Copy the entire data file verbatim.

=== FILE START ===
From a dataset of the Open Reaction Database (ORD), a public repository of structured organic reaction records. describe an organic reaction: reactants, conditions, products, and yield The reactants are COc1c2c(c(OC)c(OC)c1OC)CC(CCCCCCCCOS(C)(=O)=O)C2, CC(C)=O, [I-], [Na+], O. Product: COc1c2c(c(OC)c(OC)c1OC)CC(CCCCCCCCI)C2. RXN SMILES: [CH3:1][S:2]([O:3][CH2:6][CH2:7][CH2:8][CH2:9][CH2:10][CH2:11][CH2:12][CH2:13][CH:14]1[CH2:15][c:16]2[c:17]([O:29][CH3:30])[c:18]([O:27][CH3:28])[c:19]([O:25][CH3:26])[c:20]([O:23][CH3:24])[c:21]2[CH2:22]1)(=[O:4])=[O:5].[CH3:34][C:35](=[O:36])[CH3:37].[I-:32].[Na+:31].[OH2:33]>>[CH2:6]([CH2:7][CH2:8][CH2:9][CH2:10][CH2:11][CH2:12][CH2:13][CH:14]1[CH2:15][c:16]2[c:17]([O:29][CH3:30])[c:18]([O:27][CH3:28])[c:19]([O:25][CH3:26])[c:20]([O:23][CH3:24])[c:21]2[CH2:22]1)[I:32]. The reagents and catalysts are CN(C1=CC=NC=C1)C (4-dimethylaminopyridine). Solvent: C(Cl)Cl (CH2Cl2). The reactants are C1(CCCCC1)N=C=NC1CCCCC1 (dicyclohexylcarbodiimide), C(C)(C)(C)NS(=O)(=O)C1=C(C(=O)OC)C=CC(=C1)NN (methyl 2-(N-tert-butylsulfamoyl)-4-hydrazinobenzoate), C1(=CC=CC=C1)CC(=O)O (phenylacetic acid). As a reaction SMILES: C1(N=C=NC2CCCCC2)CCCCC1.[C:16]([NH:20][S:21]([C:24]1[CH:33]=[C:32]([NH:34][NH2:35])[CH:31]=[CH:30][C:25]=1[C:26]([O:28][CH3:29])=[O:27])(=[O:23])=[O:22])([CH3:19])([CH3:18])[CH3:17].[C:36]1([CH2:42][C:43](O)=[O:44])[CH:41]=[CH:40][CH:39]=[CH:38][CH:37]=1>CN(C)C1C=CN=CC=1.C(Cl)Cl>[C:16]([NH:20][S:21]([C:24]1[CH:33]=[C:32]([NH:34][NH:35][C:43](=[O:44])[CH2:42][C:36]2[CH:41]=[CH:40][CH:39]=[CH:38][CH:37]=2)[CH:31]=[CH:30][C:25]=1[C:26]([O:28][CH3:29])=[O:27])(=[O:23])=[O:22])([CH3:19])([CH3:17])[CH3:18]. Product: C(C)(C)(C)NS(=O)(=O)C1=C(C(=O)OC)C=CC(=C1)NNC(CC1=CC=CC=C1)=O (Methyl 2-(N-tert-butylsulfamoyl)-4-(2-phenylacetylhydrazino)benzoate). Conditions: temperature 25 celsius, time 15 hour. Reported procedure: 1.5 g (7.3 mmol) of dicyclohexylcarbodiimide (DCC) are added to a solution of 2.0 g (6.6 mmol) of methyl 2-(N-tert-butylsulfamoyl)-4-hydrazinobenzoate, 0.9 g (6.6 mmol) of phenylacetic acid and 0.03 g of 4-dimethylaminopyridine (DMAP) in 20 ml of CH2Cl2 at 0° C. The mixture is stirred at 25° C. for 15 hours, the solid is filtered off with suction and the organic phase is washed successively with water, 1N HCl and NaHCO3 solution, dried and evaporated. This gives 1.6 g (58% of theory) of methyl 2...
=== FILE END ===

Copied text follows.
From a dataset of the Open Reaction Database (ORD), a public repository of structured organic reaction records. describe an organic reaction: reactants, conditions, products, and yield The reactants are COc1c2c(c(OC)c(OC)c1OC)CC(CCCCCCCCOS(C)(=O)=O)C2, CC(C)=O, [I-], [Na+], O. Product: COc1c2c(c(OC)c(OC)c1OC)CC(CCCCCCCCI)C2. RXN SMILES: [CH3:1][S:2]([O:3][CH2:6][CH2:7][CH2:8][CH2:9][CH2:10][CH2:11][CH2:12][CH2:13][CH:14]1[CH2:15][c:16]2[c:17]([O:29][CH3:30])[c:18]([O:27][CH3:28])[c:19]([O:25][CH3:26])[c:20]([O:23][CH3:24])[c:21]2[CH2:22]1)(=[O:4])=[O:5].[CH3:34][C:35](=[O:36])[CH3:37].[I-:32].[Na+:31].[OH2:33]>>[CH2:6]([CH2:7][CH2:8][CH2:9][CH2:10][CH2:11][CH2:12][CH2:13][CH:14]1[CH2:15][c:16]2[c:17]([O:29][CH3:30])[c:18]([O:27][CH3:28])[c:19]([O:25][CH3:26])[c:20]([O:23][CH3:24])[c:21]2[CH2:22]1)[I:32]. The reagents and catalysts are CN(C1=CC=NC=C1)C (4-dimethylaminopyridine). Solvent: C(Cl)Cl (CH2Cl2). The reactants are C1(CCCCC1)N=C=NC1CCCCC1 (dicyclohexylcarbodiimide), C(C)(C)(C)NS(=O)(=O)C1=C(C(=O)OC)C=CC(=C1)NN (methyl 2-(N-tert-butylsulfamoyl)-4-hydrazinobenzoate), C1(=CC=CC=C1)CC(=O)O (phenylacetic acid). As a reaction SMILES: C1(N=C=NC2CCCCC2)CCCCC1.[C:16]([NH:20][S:21]([C:24]1[CH:33]=[C:32]([NH:34][NH2:35])[CH:31]=[CH:30][C:25]=1[C:26]([O:28][CH3:29])=[O:27])(=[O:23])=[O:22])([CH3:19])([CH3:18])[CH3:17].[C:36]1([CH2:42][C:43](O)=[O:44])[CH:41]=[CH:40][CH:39]=[CH:38][CH:37]=1>CN(C)C1C=CN=CC=1.C(Cl)Cl>[C:16]([NH:20][S:21]([C:24]1[CH:33]=[C:32]([NH:34][NH:35][C:43](=[O:44])[CH2:42][C:36]2[CH:41]=[CH:40][CH:39]=[CH:38][CH:37]=2)[CH:31]=[CH:30][C:25]=1[C:26]([O:28][CH3:29])=[O:27])(=[O:23])=[O:22])([CH3:19])([CH3:17])[CH3:18]. Product: C(C)(C)(C)NS(=O)(=O)C1=C(C(=O)OC)C=CC(=C1)NNC(CC1=CC=CC=C1)=O (Methyl 2-(N-tert-butylsulfamoyl)-4-(2-phenylacetylhydrazino)benzoate). Conditions: temperature 25 celsius, time 15 hour. Reported procedure: 1.5 g (7.3 mmol) of dicyclohexylcarbodiimide (DCC) are added to a solution of 2.0 g (6.6 mmol) of methyl 2-(N-tert-butylsulfamoyl)-4-hydrazinobenzoate, 0.9 g (6.6 mmol) of phenylacetic acid and 0.03 g of 4-dimethylaminopyridine (DMAP) in 20 ml of CH2Cl2 at 0° C. The mixture is stirred at 25° C. for 15 hours, the solid is filtered off with suction and the organic phase is washed successively with water, 1N HCl and NaHCO3 solution, dried and evaporated. This gives 1.6 g (58% of theory) of methyl 2...